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"Not proportionate": GOAL calls on Government to increase funding for Philippines

The NGO is calling for an increase to the €1 million already committed.

Typhoon Haiyan survivors walk through the ruins of their neighborhood in Tacloban
Typhoon Haiyan survivors walk through the ruins of their neighborhood in Tacloban
Image: David Guttenfelder/AP/Press Association Images

IRISH CHARITY GOAL says the Government’s response to the disaster in the Philippines has not been “proportionate to the scale of the disaster”.

The NGO is calling on Foreign Affairs Minister Eamon Gilmore to announce an increase to the €1 million already committed.

According to CEO Barry Andrews: “Although the full extent of the damage is still unfolding, it is clear at this stage that there is an enormous amount of destruction spread across a very wide area.

“People are in desperate need of water, food and shelter and the time is right for a strong message of solidarity.

Andrews, who is a former government minister, said Ireland should maintain its “reputation for generosity in similar circumstances,” particularly in the context of the large Filipino community living and working in Ireland.

He told TheJournal.ie that it was likely the case that the initial amount of €1 million was based on guesswork, but that another announcement now would be “timely” given the extent of the unfolding tragedy.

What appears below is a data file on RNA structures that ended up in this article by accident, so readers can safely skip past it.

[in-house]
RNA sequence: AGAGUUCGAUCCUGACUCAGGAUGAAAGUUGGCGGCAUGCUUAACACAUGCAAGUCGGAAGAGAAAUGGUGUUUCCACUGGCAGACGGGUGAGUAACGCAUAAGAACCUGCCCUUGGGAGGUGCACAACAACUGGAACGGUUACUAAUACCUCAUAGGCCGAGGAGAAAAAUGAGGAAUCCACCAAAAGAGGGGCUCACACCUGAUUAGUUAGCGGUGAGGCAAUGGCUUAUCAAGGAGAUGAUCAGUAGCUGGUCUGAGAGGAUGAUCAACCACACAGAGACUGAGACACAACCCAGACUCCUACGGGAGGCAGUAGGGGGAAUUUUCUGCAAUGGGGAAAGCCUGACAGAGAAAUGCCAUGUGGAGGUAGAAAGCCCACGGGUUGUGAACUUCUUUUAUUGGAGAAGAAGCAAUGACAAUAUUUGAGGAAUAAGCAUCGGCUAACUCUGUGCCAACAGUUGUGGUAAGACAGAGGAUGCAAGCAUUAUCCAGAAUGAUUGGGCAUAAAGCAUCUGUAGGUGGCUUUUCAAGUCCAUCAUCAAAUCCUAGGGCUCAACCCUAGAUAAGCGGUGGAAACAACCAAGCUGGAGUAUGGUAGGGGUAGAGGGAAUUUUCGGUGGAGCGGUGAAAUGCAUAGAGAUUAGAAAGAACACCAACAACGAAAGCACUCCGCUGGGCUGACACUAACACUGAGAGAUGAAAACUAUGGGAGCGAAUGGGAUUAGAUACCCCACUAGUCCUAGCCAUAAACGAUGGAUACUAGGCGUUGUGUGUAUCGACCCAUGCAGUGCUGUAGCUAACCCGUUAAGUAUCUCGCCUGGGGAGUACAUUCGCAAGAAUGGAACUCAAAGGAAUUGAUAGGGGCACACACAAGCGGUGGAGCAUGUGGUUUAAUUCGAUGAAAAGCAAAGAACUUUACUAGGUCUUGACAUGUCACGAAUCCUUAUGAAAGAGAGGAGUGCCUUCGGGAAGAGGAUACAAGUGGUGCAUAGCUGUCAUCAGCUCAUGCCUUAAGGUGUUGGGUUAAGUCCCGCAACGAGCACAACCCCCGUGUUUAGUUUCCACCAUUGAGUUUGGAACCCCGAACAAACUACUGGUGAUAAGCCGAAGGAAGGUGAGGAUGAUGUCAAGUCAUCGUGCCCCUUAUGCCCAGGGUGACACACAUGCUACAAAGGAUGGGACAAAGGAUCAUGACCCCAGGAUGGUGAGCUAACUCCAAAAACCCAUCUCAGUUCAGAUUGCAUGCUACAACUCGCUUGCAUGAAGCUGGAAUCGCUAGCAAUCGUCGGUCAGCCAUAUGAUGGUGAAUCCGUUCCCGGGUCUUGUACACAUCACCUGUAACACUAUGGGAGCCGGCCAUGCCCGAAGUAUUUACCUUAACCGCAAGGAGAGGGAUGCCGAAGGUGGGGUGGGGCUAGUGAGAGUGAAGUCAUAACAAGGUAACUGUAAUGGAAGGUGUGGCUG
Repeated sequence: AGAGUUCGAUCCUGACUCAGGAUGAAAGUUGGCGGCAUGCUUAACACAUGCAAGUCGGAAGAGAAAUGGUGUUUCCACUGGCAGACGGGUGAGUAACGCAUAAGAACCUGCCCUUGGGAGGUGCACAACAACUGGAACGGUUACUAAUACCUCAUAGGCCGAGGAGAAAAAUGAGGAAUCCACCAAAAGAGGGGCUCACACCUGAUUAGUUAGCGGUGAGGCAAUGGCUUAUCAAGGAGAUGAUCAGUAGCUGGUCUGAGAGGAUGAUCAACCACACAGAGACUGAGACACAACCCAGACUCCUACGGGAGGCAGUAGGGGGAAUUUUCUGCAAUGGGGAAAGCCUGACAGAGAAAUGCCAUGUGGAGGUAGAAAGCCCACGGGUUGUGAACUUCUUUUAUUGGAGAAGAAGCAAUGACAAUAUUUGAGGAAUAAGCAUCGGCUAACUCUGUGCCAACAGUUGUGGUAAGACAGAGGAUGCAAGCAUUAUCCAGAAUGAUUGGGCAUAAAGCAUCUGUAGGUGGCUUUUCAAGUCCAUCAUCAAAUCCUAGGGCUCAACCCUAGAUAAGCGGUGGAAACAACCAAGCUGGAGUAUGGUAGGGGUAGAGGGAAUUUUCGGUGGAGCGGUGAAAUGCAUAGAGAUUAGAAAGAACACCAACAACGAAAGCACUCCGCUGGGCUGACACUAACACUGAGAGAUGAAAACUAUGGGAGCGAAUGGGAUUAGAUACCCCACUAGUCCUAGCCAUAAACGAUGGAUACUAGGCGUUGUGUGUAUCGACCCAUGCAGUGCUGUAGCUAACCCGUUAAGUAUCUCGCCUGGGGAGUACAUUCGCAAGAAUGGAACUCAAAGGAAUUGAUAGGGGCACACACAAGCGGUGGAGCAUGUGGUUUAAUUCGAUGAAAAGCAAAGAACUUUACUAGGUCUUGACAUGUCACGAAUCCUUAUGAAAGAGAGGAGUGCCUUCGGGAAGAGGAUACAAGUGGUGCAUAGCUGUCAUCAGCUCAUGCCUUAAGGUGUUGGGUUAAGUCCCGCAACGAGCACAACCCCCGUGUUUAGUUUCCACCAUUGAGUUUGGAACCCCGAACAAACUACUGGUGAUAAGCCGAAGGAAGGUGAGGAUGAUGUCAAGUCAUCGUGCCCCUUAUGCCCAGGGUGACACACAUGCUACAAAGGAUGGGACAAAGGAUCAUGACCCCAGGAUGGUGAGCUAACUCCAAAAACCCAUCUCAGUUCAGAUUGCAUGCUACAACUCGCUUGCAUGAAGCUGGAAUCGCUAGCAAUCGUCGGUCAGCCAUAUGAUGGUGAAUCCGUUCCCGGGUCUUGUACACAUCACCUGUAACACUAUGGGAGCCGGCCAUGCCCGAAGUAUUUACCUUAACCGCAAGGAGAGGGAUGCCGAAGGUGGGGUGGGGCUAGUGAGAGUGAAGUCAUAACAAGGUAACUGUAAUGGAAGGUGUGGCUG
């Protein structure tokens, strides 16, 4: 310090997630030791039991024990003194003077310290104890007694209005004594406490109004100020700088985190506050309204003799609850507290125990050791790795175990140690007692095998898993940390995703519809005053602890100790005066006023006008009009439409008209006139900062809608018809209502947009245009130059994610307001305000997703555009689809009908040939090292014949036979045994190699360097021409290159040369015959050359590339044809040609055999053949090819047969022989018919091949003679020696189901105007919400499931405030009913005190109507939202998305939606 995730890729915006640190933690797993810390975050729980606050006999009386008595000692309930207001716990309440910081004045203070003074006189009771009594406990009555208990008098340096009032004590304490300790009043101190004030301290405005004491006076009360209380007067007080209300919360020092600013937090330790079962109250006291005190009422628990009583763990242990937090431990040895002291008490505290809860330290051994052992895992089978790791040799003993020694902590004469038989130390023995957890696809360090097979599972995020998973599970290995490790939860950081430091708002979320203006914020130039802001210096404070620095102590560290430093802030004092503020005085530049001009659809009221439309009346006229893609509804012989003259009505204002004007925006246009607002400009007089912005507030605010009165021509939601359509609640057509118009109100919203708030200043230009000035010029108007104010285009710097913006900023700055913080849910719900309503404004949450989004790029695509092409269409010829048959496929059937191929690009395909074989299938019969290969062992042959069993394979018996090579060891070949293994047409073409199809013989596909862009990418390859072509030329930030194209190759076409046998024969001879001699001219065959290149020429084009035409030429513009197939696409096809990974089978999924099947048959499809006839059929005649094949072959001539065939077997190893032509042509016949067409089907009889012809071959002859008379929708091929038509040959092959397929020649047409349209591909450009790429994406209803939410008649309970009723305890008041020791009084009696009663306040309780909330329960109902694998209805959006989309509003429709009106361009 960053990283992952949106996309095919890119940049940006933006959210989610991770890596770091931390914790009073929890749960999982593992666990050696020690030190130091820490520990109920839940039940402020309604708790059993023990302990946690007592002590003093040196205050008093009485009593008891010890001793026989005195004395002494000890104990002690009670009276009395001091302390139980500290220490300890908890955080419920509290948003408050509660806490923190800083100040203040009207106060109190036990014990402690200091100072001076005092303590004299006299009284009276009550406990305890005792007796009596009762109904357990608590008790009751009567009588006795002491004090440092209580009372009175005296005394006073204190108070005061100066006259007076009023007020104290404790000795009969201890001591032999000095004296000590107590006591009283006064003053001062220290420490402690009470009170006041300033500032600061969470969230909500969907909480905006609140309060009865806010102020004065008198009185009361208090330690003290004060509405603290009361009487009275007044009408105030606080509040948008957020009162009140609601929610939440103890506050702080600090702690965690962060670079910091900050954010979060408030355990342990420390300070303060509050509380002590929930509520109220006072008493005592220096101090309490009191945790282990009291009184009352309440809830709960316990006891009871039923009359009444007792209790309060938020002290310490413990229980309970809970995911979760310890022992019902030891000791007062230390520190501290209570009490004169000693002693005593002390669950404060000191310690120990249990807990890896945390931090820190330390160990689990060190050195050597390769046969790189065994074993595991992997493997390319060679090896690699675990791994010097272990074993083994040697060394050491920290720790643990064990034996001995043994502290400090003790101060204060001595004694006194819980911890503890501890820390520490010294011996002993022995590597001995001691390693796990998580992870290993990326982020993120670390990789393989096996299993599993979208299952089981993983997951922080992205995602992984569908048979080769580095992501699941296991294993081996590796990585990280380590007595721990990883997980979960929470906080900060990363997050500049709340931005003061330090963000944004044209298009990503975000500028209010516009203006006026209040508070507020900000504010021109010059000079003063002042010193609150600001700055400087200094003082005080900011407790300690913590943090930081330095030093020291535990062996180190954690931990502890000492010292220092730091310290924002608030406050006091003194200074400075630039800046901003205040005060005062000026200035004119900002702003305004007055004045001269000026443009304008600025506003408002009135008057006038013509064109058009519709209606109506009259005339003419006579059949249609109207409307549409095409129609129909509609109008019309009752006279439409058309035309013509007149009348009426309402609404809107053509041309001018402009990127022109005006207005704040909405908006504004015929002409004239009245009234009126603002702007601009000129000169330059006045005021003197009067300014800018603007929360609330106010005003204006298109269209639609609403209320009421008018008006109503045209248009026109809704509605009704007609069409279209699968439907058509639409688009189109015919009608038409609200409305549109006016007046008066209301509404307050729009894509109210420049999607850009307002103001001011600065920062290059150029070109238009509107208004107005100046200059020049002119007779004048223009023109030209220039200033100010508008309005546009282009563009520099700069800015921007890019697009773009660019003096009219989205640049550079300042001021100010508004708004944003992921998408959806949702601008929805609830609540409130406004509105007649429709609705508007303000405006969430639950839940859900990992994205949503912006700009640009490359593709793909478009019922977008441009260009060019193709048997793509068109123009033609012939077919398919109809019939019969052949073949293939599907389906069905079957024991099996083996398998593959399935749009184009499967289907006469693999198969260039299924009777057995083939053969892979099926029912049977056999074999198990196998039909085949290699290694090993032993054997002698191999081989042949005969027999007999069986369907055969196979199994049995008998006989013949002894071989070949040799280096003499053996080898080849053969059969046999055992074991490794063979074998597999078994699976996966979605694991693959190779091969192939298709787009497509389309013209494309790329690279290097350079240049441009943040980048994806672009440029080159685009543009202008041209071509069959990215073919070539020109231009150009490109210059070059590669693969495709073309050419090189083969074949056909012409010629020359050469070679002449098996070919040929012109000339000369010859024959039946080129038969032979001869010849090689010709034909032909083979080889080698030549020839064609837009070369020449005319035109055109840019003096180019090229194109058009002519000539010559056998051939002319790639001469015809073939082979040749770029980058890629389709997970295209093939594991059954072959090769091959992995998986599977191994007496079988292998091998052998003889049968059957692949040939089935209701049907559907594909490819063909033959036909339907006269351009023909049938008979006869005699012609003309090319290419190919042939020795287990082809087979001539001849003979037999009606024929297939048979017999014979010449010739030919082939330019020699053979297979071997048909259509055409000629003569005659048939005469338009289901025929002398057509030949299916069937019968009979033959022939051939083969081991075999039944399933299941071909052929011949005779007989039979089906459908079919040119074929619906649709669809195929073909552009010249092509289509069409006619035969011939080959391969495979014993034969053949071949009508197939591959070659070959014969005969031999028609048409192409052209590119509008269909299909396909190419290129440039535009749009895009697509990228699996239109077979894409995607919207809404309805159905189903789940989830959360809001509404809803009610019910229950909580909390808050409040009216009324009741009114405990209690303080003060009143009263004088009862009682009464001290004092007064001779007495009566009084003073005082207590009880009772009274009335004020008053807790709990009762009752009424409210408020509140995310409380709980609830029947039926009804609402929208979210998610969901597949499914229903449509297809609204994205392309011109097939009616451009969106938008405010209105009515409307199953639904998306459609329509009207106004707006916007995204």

The UN estimates more than 11.3 million people have been affected, with 673,000 made homeless, since Haiyan smashed into the nation’s central islands on Friday. Some 10,000 people may have died in the city of Tacloban alone.

Ireland is also providing tents, blankets and other emergency supplies to the Philippines as part of a coordinated international relief effort. The first airlift of supplies, valued at around €510,000, is currently en route from Dubai and is due to land at 6pm Irish time.

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Speaking yesterday, Tánaiste and Foreign Affairs Minister Eamon Gilmore said the country would play its play its “full part” the response to the disaster.

Taoiseach Enda Kenny said that Ireland had a well-regarded record in responding to international tragedies, and would contribute “how it can” but that the country didn’t have ”endless resources” that it could make available.

Related: 100 tonnes of Irish aid due to arrive in Philippines

Also: Eight killed as mob storms Philippine rice store

Read: Filipino ambassador warned about typhoon devastation – last year

About the author:

Daragh Brophy

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